Proposition 2.3.7   An element is integral if and only if is finitely generated as a -module.

Proof. Suppose  is integral and let be the monic minimal polynomial of  (that is Lemma 2.3.6). Then is generated by , where  is the degree of . Conversely, suppose is such that is finitely generated, say by elements . Let  be any integer bigger than the degrees of all . Then there exist integers such that , hence  satisfies the monic polynomial , so  is integral.

Example 2.3.8   The rational number is not integral. Note that is not a finitely generated -module, since  is infinite and . (You can see that implies that is not finitely generated, by assuming that is finitely generated, using the structure theorem to write as a product of cyclic groups, and noting that has nontrivial -torsion.)

Proposition 2.3.9   The set of all algebraic integers is a ring, i.e., the sum and product of two algebraic integers is again an algebraic integer.

Proof. Suppose , and let be the degrees of the minimal polynomials of , respectively. Then span and span as -module. Thus the elements for span . Since is a submodule of the finitely-generated module , it is finitely generated, so is integral. Likewise, is a submodule of , so it is also finitely generated and is integral.

Example 2.3.10   We illustrate an example of a sum and product of two algebraic integers being an algebraic integer. We first make the relative number field obtained by adjoining a root of to the field :
sage: k.<a, b> = NumberField([x^2 - 2, x^3 - 5])
sage: k
Number Field in a with defining polynomial x^2 + -2 over its base field


Here and are roots of and , respectively.

sage: a^2
2
sage: b^3
5


We compute the minimal polynomial of the sum and product of and . The command absolute_minpoly gives the minimal polynomial of the element over the rational numbers.

sage: (a+b).absolute_minpoly()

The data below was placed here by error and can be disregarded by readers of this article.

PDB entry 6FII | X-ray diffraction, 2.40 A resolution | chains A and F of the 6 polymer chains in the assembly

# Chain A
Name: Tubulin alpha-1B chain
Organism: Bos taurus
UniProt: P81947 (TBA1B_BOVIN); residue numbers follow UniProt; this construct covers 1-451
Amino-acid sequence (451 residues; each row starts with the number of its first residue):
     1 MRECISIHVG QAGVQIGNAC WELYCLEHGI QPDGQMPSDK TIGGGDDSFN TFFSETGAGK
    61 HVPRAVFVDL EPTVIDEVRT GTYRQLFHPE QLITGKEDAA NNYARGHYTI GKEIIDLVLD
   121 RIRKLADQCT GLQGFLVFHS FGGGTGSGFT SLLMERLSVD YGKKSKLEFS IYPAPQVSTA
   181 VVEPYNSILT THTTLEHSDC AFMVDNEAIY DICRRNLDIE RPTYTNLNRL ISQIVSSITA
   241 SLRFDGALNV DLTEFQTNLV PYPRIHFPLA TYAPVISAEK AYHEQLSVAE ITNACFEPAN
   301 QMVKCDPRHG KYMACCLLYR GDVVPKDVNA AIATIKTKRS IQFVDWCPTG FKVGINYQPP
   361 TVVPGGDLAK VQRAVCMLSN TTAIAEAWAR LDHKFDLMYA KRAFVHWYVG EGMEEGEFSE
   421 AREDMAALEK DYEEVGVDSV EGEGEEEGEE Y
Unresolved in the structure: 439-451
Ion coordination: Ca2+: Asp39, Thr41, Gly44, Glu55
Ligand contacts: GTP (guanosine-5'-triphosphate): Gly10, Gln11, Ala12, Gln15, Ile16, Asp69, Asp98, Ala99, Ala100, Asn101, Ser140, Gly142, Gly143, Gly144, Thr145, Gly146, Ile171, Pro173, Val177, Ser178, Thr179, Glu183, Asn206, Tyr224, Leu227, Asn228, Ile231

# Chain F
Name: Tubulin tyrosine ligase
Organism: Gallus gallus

x^6 - 6*x^4 - 10*x^3 + 12*x^2 - 60*x + 17
sage: (a*b).absolute_minpoly()
x^6 - 200

Of course the minimal polynomial of the product is is trivial to compute by hand. The minimal polynomial of could be computed by hand by computing the determinant of the matrix given by left multiplication of on this basis:

The following is an alternative more symbolic way to compute the minimal polynomials above, though it is not provably correct. We compute to 100 bits precision (via the n command), then use the LLL algorithm (via the algdep command) to heuristically find a linear relation between the first powers of .

sage: a = 5^(1/3); b = sqrt(2)
sage: c = a+b; c
5^(1/3) + sqrt(2)
sage: (a+b).n(100).algdep(6)
x^6 - 6*x^4 - 10*x^3 + 12*x^2 - 60*x + 17
sage: (a*b).n(100).algdep(6)
x^6 - 200


Definition 2.3.11 (Number field)   A number field is a field  that contains the rational numbers such that the degree is finite.

If is a number field, then by the primitive element theorem there is an so that . Let be the minimal polynomial of . For any fixed choice of , there is some such that . The map that sends to defines an embedding . Thus any number field can be embedded (in possible ways) in any fixed choice of an algebraic closure of .